End Buffalo Slaughter Say Native Americans
The last of the wild buffalo live in Yellowstone National Park in Wyoming. There are around 3,500 of them and they are the last with no cattle genes and with a migration instinct. Every winter heavy snows end up forcing them to move to the lower elevations beyond park boundaries to forage for food. The buffalo seasonally migrate, as do elk, and this brings them into parts of southwestern Montana.
Because of this, they are being harassed by hazing (herding by horseback & helicopter) or sometimes shot because the buffalo are at the Park’s carrying capacity and because they are seen as competing with cattle and putting them at risk of the disease brucellosis when they migrate. The numbers of those being shot are staggering. According to the Buffalo Field Campaign (BFC), 6,927 buffalo have been slaughtered since 1985.
In the past the local tribes deliberately rounded up the last remaining wild buffalo to try and save them after 30 million were slaughtered in the 19th century. Now once again in order to stop the current slaughter of the buffalo, the Montana-Wyoming Tribal Leaders Council is invoking its trust responsibility to try to get Montana and the U.S. government to protect the wild buffalo.
In March of this year, 63 buffalo from Yellowstone National Park were relocated to the Fort Peck reservation in northern Montana with hopes of bringing more there. However further transfers of the buffalo were halted when a livestock and property rights collective immediately sued. Montana’s governor, Brian Schweitzer, has stated that the collective behind the lawsuit just wants “the cheap grass” on public land.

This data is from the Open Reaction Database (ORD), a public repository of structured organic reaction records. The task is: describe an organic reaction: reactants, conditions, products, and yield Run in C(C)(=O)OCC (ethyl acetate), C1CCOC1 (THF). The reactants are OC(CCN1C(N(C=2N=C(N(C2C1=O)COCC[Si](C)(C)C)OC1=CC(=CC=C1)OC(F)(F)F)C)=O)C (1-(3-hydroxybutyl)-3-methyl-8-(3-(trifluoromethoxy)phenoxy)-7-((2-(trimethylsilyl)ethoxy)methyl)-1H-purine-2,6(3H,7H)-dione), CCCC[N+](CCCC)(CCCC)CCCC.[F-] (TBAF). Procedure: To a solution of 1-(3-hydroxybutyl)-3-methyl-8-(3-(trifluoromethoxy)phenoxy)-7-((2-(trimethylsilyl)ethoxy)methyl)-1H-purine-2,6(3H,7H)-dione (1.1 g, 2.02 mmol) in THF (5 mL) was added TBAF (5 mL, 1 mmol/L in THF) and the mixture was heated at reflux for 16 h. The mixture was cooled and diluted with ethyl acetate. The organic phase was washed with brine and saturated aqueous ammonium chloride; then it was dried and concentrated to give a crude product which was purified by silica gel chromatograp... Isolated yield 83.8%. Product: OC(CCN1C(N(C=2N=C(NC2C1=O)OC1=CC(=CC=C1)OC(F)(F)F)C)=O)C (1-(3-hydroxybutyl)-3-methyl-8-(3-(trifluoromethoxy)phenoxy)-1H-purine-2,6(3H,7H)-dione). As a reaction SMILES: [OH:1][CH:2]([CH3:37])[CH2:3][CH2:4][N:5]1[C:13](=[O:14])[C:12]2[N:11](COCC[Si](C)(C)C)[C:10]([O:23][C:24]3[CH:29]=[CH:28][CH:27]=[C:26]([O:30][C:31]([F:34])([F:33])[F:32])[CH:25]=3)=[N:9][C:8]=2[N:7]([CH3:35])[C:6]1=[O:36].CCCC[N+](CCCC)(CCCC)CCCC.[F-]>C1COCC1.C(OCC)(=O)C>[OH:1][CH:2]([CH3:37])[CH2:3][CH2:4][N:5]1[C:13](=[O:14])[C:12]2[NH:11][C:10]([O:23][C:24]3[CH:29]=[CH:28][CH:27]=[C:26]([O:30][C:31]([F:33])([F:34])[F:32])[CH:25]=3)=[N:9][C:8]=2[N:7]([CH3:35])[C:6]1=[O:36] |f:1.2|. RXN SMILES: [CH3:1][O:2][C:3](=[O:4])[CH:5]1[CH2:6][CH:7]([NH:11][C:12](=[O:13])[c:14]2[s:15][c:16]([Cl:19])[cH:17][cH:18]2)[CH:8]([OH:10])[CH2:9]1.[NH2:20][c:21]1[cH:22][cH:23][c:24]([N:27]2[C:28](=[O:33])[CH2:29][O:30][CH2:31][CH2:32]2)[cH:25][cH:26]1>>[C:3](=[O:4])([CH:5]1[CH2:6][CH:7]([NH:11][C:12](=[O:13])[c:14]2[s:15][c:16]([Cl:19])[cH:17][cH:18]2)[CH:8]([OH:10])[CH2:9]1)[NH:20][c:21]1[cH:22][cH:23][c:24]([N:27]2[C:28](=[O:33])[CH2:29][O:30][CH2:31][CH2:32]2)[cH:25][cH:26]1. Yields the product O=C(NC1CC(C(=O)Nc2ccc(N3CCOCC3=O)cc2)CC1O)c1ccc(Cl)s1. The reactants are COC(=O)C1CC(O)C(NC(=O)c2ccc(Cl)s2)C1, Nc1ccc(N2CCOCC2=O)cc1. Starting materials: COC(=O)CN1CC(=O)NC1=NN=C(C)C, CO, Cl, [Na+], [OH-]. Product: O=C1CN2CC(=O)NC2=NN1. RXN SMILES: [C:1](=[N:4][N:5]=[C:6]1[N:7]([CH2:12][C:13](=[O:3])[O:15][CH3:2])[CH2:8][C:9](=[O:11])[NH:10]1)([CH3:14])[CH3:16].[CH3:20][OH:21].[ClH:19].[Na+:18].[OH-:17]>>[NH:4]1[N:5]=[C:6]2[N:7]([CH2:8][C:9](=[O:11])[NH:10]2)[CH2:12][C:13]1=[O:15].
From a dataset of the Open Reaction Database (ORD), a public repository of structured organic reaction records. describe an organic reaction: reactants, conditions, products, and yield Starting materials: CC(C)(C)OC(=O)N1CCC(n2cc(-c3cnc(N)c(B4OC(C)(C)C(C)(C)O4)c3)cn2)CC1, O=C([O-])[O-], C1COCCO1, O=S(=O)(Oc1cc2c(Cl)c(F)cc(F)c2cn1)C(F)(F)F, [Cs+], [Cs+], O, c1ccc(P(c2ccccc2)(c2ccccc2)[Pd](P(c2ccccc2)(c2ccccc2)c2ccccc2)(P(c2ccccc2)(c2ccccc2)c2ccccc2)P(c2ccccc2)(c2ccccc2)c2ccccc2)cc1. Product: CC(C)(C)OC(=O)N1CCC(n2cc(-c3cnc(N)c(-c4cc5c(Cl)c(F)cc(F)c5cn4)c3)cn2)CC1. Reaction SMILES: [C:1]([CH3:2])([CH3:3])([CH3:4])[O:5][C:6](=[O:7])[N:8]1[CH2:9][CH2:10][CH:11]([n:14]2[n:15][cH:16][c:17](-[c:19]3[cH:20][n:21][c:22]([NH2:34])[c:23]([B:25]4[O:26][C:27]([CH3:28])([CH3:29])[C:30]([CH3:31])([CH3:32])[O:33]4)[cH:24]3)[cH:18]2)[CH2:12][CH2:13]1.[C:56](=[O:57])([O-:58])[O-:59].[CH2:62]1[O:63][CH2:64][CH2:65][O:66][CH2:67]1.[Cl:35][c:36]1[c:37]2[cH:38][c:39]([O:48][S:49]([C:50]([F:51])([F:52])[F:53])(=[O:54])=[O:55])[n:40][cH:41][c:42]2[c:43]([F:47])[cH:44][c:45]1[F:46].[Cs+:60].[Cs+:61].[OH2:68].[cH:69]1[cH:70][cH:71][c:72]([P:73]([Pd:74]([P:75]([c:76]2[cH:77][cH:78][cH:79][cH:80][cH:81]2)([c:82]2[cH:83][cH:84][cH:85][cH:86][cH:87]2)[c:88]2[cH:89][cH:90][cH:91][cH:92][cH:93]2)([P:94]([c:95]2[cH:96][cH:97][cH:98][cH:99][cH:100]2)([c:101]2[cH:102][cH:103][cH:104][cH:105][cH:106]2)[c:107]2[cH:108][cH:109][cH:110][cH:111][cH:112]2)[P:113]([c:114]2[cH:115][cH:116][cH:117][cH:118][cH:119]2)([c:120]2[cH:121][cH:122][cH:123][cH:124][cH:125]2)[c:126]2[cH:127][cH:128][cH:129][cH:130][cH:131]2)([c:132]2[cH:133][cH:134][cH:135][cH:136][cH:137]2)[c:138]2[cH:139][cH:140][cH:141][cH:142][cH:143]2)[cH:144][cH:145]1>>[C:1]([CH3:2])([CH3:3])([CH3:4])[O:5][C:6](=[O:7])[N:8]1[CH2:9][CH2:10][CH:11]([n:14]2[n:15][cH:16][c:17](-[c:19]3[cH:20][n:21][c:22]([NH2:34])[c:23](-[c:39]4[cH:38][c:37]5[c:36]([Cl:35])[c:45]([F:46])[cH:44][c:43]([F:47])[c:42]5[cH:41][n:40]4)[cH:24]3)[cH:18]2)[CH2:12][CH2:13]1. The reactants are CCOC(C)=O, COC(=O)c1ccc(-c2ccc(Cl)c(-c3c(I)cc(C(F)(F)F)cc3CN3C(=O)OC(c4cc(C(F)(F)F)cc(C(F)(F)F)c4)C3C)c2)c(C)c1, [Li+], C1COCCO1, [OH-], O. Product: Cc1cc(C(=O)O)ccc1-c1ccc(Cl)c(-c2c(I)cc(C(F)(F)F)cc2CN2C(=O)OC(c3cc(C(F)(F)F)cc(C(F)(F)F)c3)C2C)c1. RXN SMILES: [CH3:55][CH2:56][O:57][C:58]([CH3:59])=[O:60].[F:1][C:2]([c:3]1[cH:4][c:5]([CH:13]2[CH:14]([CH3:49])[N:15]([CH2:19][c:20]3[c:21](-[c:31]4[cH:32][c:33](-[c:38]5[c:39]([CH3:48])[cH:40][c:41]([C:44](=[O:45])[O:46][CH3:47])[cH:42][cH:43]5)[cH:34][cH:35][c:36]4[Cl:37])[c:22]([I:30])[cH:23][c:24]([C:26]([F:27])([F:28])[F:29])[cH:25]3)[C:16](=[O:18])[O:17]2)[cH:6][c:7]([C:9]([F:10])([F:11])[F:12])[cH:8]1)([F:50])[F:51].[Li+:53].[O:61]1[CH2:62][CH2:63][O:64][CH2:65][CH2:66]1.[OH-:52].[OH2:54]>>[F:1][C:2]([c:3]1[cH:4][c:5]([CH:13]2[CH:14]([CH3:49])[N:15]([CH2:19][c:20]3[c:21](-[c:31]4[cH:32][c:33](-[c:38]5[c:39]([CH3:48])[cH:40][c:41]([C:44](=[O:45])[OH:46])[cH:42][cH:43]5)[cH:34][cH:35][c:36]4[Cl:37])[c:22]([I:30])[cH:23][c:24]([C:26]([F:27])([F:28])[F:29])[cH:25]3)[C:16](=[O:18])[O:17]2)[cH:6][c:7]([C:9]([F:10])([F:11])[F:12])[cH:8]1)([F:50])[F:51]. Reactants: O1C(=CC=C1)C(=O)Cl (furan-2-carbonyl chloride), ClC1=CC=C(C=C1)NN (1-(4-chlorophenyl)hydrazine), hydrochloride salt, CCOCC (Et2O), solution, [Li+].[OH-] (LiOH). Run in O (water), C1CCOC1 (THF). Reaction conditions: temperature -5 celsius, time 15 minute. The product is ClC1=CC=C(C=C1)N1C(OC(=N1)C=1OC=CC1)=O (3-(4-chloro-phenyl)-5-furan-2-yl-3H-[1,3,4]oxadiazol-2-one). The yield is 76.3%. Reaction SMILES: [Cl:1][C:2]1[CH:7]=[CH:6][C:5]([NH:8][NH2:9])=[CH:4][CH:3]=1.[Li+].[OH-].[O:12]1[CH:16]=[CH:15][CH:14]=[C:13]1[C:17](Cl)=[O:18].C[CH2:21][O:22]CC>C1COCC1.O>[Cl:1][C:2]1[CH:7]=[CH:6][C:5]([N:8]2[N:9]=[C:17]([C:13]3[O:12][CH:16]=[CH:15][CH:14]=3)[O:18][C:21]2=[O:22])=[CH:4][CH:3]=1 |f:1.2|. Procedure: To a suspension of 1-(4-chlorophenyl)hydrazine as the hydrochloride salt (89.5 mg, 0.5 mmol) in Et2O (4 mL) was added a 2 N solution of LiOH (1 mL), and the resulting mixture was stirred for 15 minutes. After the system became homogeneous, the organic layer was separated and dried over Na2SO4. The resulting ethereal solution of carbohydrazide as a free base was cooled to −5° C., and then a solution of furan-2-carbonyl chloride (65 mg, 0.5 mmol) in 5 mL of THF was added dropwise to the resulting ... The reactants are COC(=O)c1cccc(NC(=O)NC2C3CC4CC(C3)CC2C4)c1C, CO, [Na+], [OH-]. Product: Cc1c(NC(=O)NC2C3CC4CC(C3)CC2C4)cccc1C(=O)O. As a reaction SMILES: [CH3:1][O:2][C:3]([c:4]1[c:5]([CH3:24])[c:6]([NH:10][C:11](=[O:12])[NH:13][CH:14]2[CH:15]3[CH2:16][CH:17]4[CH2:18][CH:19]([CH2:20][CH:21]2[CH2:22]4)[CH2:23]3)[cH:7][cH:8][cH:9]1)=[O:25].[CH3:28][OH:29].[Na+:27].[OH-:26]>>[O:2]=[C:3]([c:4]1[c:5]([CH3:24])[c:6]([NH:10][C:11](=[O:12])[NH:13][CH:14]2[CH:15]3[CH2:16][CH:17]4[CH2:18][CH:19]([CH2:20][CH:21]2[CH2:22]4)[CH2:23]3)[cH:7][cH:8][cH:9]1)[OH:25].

James (Jimmy) St. Goddard, hereditary chief of the Blackfeet Nations, has responded with; “Our treaties are older than the U.S. Our rights are older than the country.” The Leaders Council, which represents Salish & Kootenai, Little Shell, Shoshone-Bannock, Eastern Shoshone, Blackfeet, Chippewa Cree, Fort Belknap, Fort Peck, Northern Cheyenne, Northern Arapaho, and Crow, are testing the treaties, by sending a letter to Governor Schweitzer asking him to stop harassment of the buffalo.
Please show your support behind these Indian nations by signing the petition below asking Governor Schweitzer to stop the slaughter of the bison and to allow for them to continue to be transferred to the safety of the Ft. Peck reservation.
Video of buffalo hazing:
Listen to Jimmy St. Goddard, a Sacred Paint Gatherer for the Blackfeet Nation, as he talks about the importance of the buffalo:
PETITIONPlease take a minute to sign the following petition to end the slaughter of the Yellowstone buffalo when they move outside the park's perimeter into Montana. These buffalo are the last of the wild herds that roamed North America for thousands of years. Native American tribes have set aside land for them in northern Montana in order to preserve the genetic strain and to provide a safe place for them to live. The Buffalo has always been the sustenance of the Native Americans and has a very spiritual significence to their culture.